In Cal’s words, the flat outline works as follows: Isn’t this so much better?
The flat outline works because it mirrors the writing process.
Today, I’m going to share this process so that you too can write papers more quickly (without a decrease in the quality of your writing). Don’t be afraid to ask the professor to explain any part of the assignment that’s unclear.
If the assignment seems vague, it’s not because the professor is trying to trip you up.
To overcome the temptation to procrastinate on research, I employ my favorite approach for beating all forms of procrastination: setting a time limit.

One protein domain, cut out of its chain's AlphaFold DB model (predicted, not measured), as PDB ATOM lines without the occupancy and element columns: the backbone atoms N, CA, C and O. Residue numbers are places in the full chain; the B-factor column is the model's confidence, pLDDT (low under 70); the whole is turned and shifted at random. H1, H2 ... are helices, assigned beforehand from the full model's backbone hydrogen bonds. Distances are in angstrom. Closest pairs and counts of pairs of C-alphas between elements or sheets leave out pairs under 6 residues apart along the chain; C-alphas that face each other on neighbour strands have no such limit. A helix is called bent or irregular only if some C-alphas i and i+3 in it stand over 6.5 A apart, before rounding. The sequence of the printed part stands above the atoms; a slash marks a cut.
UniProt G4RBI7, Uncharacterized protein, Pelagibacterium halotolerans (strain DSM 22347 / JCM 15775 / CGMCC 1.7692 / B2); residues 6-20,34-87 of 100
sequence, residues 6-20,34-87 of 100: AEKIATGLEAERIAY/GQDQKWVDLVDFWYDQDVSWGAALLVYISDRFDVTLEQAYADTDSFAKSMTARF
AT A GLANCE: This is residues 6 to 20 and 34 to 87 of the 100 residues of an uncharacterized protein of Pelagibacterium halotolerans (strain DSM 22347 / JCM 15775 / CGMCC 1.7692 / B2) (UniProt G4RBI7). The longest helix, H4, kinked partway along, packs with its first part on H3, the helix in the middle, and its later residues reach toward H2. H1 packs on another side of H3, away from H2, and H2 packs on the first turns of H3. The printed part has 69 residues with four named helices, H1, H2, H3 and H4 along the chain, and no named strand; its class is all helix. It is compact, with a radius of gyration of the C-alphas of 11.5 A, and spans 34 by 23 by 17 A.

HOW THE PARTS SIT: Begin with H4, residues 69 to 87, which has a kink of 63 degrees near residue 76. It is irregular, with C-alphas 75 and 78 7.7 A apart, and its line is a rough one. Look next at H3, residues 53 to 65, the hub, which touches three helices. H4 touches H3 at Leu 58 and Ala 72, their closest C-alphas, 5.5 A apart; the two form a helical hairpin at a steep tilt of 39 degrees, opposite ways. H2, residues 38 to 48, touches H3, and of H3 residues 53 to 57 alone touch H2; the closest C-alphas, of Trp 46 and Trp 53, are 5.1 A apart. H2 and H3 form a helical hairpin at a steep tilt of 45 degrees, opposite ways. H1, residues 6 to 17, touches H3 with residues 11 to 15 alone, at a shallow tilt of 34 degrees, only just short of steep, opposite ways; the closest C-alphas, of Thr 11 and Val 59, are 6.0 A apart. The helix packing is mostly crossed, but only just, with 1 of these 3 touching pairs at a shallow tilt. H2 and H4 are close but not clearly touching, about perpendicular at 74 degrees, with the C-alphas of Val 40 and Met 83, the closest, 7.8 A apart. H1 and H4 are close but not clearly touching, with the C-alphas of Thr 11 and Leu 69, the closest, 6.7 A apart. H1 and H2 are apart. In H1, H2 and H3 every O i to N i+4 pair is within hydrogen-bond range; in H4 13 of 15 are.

As I explained in my guide to library research, you shouldn’t spend more than 30 minutes per page of the final paper researching.
Once you understand the assignment, you need to start researching. If you’re not careful, research can be one of the best ways to procrastinate.
“One more source” can easily turn into hours that you could have been writing.
After all, writing a paper isn’t like working math problems or reading a chapter of a book.
As frustrating as those activities can be, they always seemed more finite than the monumental task of “writing a paper.” You can’t just open the book and start working: you have to brainstorm, research, outline, draft, edit, and add those pesky citations.